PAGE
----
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Designer Skin LLC v. S & L Vitamins, Inc., et al.
Unauthorized internet reseller of plaintiff’s products is not guilty of trademark infringement, and does not cause actionable initial interest confusion, by using plaintiff’s trademarks in meta tags of website at which plaintiff’s and its competitors’ products are sold, and in...

Glenn Harrison v. Microfinancial, Inc.

Civil Action No. 03-11437-GAO, 2005 U.S. Dist. Lexis 2804 (D. Mass., February 24, 2005)

Gripe Site Operator Loses Rights To "Your" Domain

Court finds that a disgruntled customer violated the Anticybersquatting Consumer Protection Act ("ACPA") by registering a domain name containing defendant Microfinancial's trademark, at which domain plaintiff operated a website critical of defendant.  The Court determined that plaintiff had registered the domain name with a bad faith intent to profit therefrom, in large part because plaintiff had offered to transfer the domain to Microfinancial if it refunded certain lease payments plaintiff had made which were at the heart of his dispute with defendant, as well as funds plaintiff claims defendant improperly received from third parties.  The Court accordingly granted Microfinancial summary judgment on its ACPA claim.

Disgruntled Customer Operates Gripesite At 

Since 1985, defendant Microfinancial has, through a wholly-owned subsidiary, done business under the name "Leasecomm," in which name it claims a common law trademark.  In support of its business operations, Microfinancial operates websites at the domains and 

Plaintiff entered into a lease with Leasecomm, a subsidiary of Microfinancial.  Unfortunately, plaintiff was dissatisfied with this arrangement, believing he did not receive the equipment or services he thought he was to obtain thereunder. 

As a result, plaintiff registered the domain, at which he launched a website critical of Microfinancial and Leasecomm.  The website described plaintiff's experiences with defendant, as well as investigations launched by governmental agencies into the activities of Microfinancial and Leasecomm.  The website also contained links to the websites of, attorneys who had brought suit against Microfinancial.

Microfinancial responded by commencing a proceeding before the World Intellectual Property Organization ("WIPO"), seeking to compel plaintiff to surrender the domain.  Defendant prevailed, and WIPO directed the transfer of the domain name.  In an effort to forestall this transfer, plaintiff commenced suit.

Court Holds Plaintiff Violates The Anticybersquatting Consumer Protection Act

Microfinancial counterclaimed, asserting that plaintiff's registration of violated the ACPA.  The Court agreed, and awarded defendant summary judgment.

Bad Faith Intent To Profit

A defendant violates the ACPA when he registers and/or uses a domain name that is identical or confusingly similar to another's distinctive mark with a "bad faith intent to profit" therefrom.  The ACPA sets forth nine non-exclusive factors that should be analyzed in determining whether a party acted with the requisite bad faith.  Applying these factors, the Court found that plaintiff acted in bad faith when he registered a domain containing defendant's "leasecomm" mark.  The Court found support for this conclusion in the facts that:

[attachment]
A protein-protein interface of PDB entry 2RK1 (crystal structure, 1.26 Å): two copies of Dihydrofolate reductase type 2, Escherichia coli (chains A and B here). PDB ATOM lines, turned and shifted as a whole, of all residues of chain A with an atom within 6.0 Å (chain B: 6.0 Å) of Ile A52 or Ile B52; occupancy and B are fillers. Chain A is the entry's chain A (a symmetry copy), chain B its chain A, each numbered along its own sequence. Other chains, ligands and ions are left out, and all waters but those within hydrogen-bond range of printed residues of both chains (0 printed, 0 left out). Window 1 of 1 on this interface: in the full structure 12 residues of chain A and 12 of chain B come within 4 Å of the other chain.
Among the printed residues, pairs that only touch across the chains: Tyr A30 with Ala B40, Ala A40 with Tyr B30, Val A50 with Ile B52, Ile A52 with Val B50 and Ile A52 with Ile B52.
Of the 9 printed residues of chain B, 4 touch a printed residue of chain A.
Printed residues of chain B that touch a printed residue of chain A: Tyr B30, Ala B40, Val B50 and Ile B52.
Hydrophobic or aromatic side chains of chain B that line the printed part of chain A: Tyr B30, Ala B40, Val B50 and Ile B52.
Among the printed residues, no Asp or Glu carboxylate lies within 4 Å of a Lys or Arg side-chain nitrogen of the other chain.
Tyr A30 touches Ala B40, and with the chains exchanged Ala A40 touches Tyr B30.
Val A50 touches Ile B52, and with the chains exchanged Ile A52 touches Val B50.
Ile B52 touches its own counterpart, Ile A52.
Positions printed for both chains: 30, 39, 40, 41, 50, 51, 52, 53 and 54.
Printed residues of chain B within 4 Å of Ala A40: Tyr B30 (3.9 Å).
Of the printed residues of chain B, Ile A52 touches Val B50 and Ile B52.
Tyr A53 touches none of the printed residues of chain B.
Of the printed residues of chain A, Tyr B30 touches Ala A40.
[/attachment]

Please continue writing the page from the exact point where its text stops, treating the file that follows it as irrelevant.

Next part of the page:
Harrison has no trademark or other intellectual property rights in the domain name (factor I), the domain name does not consist of Harrison's legal name or a name that is otherwise commonly used to identify him (factor II), he has not previously used the domain name in connection with the bona fide offering of any goods or services (factor III), and he has registered multiple domain names which are identical or confusingly similar to the defendant's trademarks (factor VII).\

The Court also found support for this holding in its determination that Harrison had registered the domain:

to divert consumers from Microfinancial's online location to his website dedicated to disparaging Microfinancial and Leasecomm.  So foreseeable was it that persons interested in contacting or learning about Leasecomm might be misled into thinking "" was the company's own address that Harrison's use of it in the circumstances can only be understood as a purposeful effort to use the likely confusion as a way of getting his criticism about Leasecomm to an intended audience of the company's customers or potential customers.

While each of these factors contributed to its holding, the Court rested its finding that plaintiff acted in bad faith principally on its determination that plaintiff had offered to transfer the domain to defendant if it refunded the lease payments plaintiff had made to defendant, as well as monies plaintiff claimed defendant improperly received from third parties.

Having found that plaintiff had registered the domain with a bad faith intent to profit thereon, the Court awarded defendant summary judgment on its ACPA claim.

In reaching this result, the Court rejected plaintiff's argument that his conduct was protected by the First Amendment.  Said the Court:

Finally, I reject Harrison's argument to the contrary and conclude that the First Amendment does not protect Harrison's use of the domain name where such use is proscribed by the ACPA.

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